A world in shock

Published April 5, 2020
The writer is an infectious disease specialist.
The writer is an infectious disease specialist.

IT feels as though the earth has stopped turning. There is a pervasive sense of gloom over our disrupted lives as we wake each morning wishing for pre-pandemic times. Alas, each day is like the other, with worsening news erupting by the hour from across the globe. The graph of Covid-19 fatalities in Europe and North America climbs relentlessly, raising waves of panic. In Pakistan, three sets of counterproductive reactions are evident: blissful complacency, outright denial and stubborn defiance, while unscientific claptrap messages provoke frenzied emotions and hysteria. Here I present rational and scientific explanations to frequently asked questions.

The Influenza (flu) virus, as well as several other respiratory viruses, belong to distinct groups, although most produce similar or overlapping symptoms of fever, cough and body ache, and are diagnosed accurately only by specific and targeted laboratory tests. The novel SARS Cov-2 virus belongs to the coronavirus family and has been named Covid-19. All respiratory viruses are transmitted from one to the other through nasal secretions or sputum, but this novel coronavirus is by far the most easily transmissible and is highly virulent.

Covid-19 remains mysterious to scientists. As yet, only its general effects on the body are known, and since its structure has been identified, diagnostic tests have been developed. It will take perhaps a year or more to understand its seasonality, ie how it will fare in extreme climates. More confounding is whether it will make a comeback in areas where its presence has been reduced or even eliminated and, most intriguingly, whether a single attack will confer permanent immunity.

How a patient responds to any infection, be it viral or bacterial, depends upon the quantity and the potency of the microorganisms that invade the body, and the response of the defence or immunity cells of the host individual. Thus, there is an ongoing battle between the invader and the victim. Antibiotics selectively kill bacteria but not viruses. There are proven antivirals against the AIDS virus, but none known to work definitely against Covid-19.

At present, the only way to battle the virus is to avoid it.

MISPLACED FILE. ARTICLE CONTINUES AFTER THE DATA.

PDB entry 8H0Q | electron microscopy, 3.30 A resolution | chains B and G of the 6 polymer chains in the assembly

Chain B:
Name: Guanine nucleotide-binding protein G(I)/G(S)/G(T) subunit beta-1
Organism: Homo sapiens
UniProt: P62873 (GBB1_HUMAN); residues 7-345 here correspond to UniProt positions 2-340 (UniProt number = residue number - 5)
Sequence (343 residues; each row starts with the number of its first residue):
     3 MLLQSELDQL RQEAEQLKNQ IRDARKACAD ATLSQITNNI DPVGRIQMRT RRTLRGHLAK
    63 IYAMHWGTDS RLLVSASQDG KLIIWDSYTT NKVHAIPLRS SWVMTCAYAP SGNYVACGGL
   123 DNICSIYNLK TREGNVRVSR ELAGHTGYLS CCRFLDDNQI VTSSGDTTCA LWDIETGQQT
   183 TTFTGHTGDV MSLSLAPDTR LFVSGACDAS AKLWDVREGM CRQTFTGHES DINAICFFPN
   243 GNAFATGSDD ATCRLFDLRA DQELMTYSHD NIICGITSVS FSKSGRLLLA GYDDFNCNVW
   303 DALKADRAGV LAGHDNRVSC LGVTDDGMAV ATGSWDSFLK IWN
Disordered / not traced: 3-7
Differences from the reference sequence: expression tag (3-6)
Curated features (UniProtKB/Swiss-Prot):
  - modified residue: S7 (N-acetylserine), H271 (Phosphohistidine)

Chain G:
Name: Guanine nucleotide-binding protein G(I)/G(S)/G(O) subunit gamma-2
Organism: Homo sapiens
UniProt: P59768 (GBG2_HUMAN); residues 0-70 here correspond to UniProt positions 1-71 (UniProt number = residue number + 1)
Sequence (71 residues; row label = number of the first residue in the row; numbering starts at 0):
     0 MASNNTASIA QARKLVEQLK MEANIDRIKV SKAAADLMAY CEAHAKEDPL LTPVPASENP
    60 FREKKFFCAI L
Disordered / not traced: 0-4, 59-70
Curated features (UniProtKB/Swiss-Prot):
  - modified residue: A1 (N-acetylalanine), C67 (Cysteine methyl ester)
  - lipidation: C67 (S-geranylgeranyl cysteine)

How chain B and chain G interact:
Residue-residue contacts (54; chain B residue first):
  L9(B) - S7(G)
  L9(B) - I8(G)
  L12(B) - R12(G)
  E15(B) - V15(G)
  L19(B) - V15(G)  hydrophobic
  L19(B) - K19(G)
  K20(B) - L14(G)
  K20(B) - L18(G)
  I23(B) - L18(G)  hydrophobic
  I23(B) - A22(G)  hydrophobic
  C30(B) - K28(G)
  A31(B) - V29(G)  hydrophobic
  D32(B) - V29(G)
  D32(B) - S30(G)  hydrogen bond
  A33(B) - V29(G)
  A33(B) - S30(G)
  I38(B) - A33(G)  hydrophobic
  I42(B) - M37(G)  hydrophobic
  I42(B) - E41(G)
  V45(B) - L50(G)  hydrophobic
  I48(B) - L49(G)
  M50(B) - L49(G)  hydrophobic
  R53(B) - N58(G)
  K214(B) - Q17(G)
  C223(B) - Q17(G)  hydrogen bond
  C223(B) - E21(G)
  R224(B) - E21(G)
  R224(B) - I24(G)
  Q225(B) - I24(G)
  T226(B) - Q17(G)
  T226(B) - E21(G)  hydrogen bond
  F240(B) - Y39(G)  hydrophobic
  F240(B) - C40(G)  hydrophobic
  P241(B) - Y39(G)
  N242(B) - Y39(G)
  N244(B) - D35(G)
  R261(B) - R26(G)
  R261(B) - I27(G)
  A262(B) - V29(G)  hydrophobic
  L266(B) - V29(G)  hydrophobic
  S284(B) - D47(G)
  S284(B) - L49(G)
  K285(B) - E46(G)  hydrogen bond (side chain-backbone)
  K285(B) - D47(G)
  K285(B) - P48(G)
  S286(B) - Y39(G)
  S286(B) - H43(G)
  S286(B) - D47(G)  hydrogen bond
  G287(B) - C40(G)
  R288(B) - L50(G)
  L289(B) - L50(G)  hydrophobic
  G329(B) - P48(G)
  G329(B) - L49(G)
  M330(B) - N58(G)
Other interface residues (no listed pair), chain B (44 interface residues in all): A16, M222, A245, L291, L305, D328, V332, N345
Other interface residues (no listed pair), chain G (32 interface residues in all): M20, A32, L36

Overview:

While the epidemic raged in China and South Korea, medical literature emanating from there demonstrated that over 80 per cent of patients suffered mild symptoms and recovered with no specific treatment and 14pc were sick enough to be hospitalised; they were given empirical combinations of antimalarial, antiviral, anticytokine and plasma therapy. Few recovered, but it is unclear which treatment could be given credit for the cure. Five per cent were critically ill with severe pneumonia and were admitted into ICUs to receive breathing assistance on a ventilator, and nearly half of them died. Surprisingly, European countries are reporting much higher attack and death ratios, for which various theories are being considered. When the tempest subsides we will analyse the outcome disparities, if any, between Caucasian and Asian races.

Scientists in Western countries reeling from the Covid-19 pandemic are feverishly attempting to produce a vaccine. The process of developing an effective and safe vaccine is complex, and involves several phases of trials on volunteers; after receiving the trial vaccine, the antibody levels in their blood will be assayed over several months while they are observed for side effects. If all goes well, the trial will proceed to the next phase and more people will be tested. Barring unacceptable complications in volunteers, production will speed up. However, making enough doses for 7.3 billion people around the globe is a daunting challenge, hence the most vulnerable population will be prioritised. Assuming all hurdles are crossed, it is only realistic to expect that the vaccine will not be deployed before late 2021. By then, Covid-19 may have vanished, or we may have developed mass immunity.

As treatment and vaccine are still distant visions, the only way to escape the virus is to avoid it by physically distancing oneself from obviously infected persons and even symptomless carriers. Like Russian roulette, only chance picks the next victim. Practising strict personal and environmental hygiene is always good for preventing all infectious disease. In the time of Covid-19, you cannot be overcautious.

Compounding the issue are idle people who while away time making outlandish predictions and spouting baseless remedies that, with a click of the finger, spread around the world faster than the coronavirus itself, preying upon vulnerable minds. Please listen only to genuine scientists. If you are concerned about your own condition, link up to covid19.tih.org.pk and you will be guided to next steps.

It is beyond comprehension that a nanoparticle creature torments the world and humbles prince and pauper alike. We must endure, but we shall overcome.

The writer is an infectious disease specialist.

Published in Dawn, April 5th, 2020

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